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Published: Tuesday, 5/11/2004

Protecting the 'gerrymander'

RARELY has the United States Supreme Court so shamefully dodged its responsibility to right a constitutional wrong as in the Pennsylvania congressional redistricting case decided April 28.

The court, in one of its trademark 5-4 swing-vote rulings, held that the partisan gerrymandering perpetrated in the Keystone State after the 2000 census was part of the political process and therefore outside the judiciary's responsibility.

In so doing, the Supreme Court refused to set foot in what Justice Felix Frankfurter famously referred to in a 1946 redistricting case as "the political thicket," a perilous realm where justices must not tread.

Never mind that subsequent courts, both liberal and conservative, have assumed the activist role and charged right into the undergrowth of politics when it suited them.

One of the most famous is Baker vs. Carr (1962), in which the court enunciated its "one man, one vote" precedent, which resulted in equally populated congressional districts under the doctrine of equal protection of the law. Bush vs. Gore (2000), which halted the Florida presidential recount and gave George W. Bush the White House, is another.

The Pennsylvania case presented the court with an opportunity to install a measure of equity into the process of drawing political maps, now practiced mostly for partisan advantage. Although Republicans were responsible in this instance, it's a bipartisan problem that has left the choice of members of Congress not to the voters but to the political operatives who draw the district lines using ultra-sophisticated computer software.

Before the 2000 census, Pennsylvania had a Republican governor and an 11-10 Democratic majority in its congressional delegation. After redistricting, a Democratic governor was elected in 2002 but the congressional delegation shifted to 12-7 Republican, even though Democrats comprise more than half of the state's registered voters.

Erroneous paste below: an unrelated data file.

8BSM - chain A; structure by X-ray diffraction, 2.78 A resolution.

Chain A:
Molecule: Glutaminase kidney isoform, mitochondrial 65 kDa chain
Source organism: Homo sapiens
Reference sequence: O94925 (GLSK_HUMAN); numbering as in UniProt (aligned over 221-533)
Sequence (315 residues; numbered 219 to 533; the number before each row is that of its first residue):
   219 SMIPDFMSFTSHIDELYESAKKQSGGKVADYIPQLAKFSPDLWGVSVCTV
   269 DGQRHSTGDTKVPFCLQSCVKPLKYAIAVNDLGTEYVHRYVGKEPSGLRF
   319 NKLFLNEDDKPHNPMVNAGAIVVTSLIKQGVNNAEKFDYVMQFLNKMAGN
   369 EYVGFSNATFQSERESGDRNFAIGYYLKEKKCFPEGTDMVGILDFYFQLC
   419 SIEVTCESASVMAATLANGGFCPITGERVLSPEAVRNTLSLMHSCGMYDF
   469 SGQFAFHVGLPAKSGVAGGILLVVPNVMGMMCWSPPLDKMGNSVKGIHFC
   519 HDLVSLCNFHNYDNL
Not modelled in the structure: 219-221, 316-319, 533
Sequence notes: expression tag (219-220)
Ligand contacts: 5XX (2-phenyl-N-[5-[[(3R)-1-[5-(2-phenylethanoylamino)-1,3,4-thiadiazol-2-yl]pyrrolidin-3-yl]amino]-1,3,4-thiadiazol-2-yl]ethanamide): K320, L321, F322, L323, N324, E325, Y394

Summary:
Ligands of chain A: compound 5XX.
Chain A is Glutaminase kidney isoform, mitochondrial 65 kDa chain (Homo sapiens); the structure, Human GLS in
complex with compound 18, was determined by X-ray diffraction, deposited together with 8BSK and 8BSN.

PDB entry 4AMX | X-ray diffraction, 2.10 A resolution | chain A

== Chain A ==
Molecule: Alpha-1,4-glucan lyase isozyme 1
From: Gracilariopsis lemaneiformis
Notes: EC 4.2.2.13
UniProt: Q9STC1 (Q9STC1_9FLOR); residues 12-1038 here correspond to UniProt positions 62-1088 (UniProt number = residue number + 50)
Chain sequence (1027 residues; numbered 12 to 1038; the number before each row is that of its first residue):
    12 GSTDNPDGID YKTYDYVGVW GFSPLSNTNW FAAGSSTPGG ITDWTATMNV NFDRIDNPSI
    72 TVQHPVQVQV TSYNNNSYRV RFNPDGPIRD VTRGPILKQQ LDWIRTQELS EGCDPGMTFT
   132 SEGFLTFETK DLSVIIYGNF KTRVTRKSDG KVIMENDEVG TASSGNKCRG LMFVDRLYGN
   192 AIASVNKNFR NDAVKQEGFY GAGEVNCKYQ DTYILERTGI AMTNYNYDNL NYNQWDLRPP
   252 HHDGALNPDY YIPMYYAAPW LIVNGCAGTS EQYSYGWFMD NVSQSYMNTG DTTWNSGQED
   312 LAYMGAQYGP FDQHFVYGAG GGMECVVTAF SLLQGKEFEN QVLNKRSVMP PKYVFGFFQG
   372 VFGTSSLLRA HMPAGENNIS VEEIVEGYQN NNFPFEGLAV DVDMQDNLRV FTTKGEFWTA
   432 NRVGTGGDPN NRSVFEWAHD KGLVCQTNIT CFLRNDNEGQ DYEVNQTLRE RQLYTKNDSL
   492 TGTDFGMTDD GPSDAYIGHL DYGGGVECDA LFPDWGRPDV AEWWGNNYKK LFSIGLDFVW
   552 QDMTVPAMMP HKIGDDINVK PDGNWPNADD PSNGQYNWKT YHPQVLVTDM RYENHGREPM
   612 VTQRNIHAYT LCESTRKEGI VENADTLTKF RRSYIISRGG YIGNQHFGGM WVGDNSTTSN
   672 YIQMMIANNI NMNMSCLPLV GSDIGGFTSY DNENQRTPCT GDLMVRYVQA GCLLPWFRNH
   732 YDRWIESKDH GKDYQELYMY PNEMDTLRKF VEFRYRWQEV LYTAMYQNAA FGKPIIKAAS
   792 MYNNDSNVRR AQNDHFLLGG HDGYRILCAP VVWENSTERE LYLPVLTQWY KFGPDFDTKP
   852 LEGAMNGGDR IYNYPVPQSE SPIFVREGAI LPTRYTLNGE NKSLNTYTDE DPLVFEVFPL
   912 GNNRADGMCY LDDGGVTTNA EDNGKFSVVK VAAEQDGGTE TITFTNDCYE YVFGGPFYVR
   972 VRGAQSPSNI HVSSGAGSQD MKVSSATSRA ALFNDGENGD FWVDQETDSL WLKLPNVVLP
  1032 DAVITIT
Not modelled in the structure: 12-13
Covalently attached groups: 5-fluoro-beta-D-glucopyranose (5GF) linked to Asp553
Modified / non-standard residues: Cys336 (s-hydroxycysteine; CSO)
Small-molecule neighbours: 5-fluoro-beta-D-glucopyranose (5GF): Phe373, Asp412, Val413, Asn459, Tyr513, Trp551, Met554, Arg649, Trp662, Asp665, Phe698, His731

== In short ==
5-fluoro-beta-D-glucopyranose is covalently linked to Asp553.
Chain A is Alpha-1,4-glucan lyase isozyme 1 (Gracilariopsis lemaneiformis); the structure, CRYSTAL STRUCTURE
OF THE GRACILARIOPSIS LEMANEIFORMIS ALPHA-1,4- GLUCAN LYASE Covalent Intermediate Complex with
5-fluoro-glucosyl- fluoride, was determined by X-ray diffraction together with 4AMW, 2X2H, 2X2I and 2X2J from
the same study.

It was a classic case of failure to ensure Pennsylvanians equal protection under the law, but the court turned back an appeal, saying that "political gerrymandering claims are nonjusticiable because no judicially discernible and manageable standards for adjudicating such claims exist."

Translated, that's judicialese for "Yes, gerrymandering is unfair, but we don't have the political will or imagination to deal definitively with the issue."

The swing voter, Justice Anthony Kennedy, sided with the majority, but said that he could envision a redistricting case in which the political shenanigans were so outrageous that he might vote the other way.

Gerrymandering is almost as old as the nation, but it thwarts the will of the American voter as never before. Members of the U.S. Senate are elected on an equitable basis, but members of the House of Representatives get into office more with the click of a computer mouse, the exact opposite of what the Founding Fathers foresaw in the bicameral system of representative government.

The right combination of case facts, political circumstances, personal energy, and whatever else drives the Supreme Court doesn't come up regularly, perhaps as often as a Johnstown Flood. It's safe to say the court passed up a rare chance to distinguish itself.



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